You seriously quit your job. Then, you finally finished writing the Mask; Her Aid and published it! It’ll feel like the start of something new and beautiful, but it won’t be. You’ll find yourself crying a lot again. You’ll almost be evicted from your apartment. You and Savannah will fight so much and so intensely it’ll surprise you when you get along better after a few months. You’ll find joy in driving around making deliveries for food services, but it won’t pay enough. You’ll have to find a new job. Eventually, you’ll finally become a bus driver like Papa has recommended since you were 21. You’ll move in with the Mathers and studying to be a bus driver will be beyond stressful. How the heck did you end up working 2 jobs that involve driving? You hate driving! The Lord works in mysterious ways though.

Dear 25-year-old me,
Okay, so technically you’re still 25. Your birthday isn’t for another 4 days. That means 4 more days of falling or flying at 25. Anything can change in a matter of days, but let’s just pretend you’re 26, okay? 25 is going to be an interesting year for you. You thought 24 would break you again. A few times, you came so close to letting it. You even crashed and burned at the beginning of 2019 when you took on too much at one time. Seriously, you worked 12-hour shifts at Rhodes, Saturdays at the thrift store, and Sundays in youth. Are you crazy? If God needs rest, then so do you! Thankfully, this form of crashing and burning was only as bad as no longer doing youth or the thrift store. It could have been worse though. You thought it would be, but then you accepted the importance of rest. You took God up on His commandment of Sabbath. You won’t do anything on Saturdays and you’ll be okay with not always working between routes. You won’t use social media on Saturdays and you won’t obsess on Sundays. You’ll even take a social media break during the month leading up to 26. It’ll be weird, but you’ll use that time to “Live Fearless” and “…Be Brave.” You’ll also finally start working out every day. You do Zumba every morning, choreography a lot of afternoons, and concerts most evenings. It’ll be great! Best of all, you’ll learn to forgive. You’ll forgive those who have hurt you and you’ll learn to forgive yourself for hurting others. You’ll be obsessed with the Vampire Diaries and Victorious, and you’ll be friends with Shelby Gail again. Life will even be peaceful when you finally realize that accepting your anxiety and trust issues is the first step in overcoming them. I’m so proud of you for that! You’re sort of still in the process of all that going into 26, but you’ve already accomplished so much! Way to go!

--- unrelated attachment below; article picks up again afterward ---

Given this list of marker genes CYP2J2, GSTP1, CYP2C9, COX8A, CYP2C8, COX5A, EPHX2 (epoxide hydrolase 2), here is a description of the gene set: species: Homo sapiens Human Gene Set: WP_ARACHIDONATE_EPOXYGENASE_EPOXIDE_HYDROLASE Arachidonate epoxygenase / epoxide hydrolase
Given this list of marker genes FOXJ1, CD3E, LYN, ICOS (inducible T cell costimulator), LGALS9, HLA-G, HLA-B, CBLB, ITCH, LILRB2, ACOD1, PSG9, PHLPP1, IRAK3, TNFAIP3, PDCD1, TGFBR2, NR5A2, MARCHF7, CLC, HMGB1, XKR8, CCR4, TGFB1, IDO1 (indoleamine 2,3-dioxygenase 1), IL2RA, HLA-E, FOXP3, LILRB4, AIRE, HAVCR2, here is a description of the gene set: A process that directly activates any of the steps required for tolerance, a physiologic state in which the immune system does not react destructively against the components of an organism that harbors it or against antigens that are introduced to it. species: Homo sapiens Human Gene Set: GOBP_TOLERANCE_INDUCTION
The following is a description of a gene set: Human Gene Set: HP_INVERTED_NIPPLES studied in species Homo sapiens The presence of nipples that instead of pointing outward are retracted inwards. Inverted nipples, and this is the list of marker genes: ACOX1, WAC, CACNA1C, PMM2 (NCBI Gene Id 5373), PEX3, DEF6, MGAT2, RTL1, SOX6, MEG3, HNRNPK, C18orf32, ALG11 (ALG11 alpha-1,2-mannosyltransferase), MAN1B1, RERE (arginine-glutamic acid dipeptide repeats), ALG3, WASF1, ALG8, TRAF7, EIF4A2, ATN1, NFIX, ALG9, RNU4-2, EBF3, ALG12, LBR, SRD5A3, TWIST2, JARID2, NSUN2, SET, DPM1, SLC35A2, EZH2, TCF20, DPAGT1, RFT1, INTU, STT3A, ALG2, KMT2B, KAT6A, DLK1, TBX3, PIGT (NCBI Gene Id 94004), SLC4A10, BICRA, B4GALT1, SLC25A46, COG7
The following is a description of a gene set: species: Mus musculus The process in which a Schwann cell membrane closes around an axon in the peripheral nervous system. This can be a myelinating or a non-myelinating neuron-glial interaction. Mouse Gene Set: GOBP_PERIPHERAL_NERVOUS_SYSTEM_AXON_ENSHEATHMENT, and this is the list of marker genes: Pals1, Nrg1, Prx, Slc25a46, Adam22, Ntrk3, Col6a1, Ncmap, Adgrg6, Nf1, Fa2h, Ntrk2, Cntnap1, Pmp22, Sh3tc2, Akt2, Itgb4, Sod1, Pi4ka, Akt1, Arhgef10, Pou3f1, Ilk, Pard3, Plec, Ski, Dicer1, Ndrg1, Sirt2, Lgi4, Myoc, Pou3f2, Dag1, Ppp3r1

And because you’re still you, you’ll ask your Shelby’s how you’ve changed since meeting them. Both will essentially say the same thing. You’re more confident and more willing to accept the unknown. So after all that mess of 16 to 26, you’ll actually be grateful for the crazy. It was hard and you’ll wish you can change things, but you never would even if you could. You learned so much in your teens and early 20’s that you’re really excited about the things you’ll learn in your late 20’s and early 30’s. Until the next decade, please keep calm and let God. Love you!

Love,
Me ❤

To anyone reading this. I hope you can learn to be brave and trusting. I hope you can accept your brokenness, repent from your sins–like my bitterness and anger–, and that you’ll trust God in the unknowns and comfort zones. Life is hard enough. We don’t need to add to it with perfectionism, fear, anger, bitterness, distrust, and all the other ickiness of brokenness and sin. From least to greatest: Love yourself. Love others. Love God.

 

P.S. It’s okay to be lame, so like… I hope you were able to read this letter to yourself with 2020 vision! 😉 😛 (I just cringed at my own poor “joke.” It’s so lame, but I couldn’t not do it. oh, well)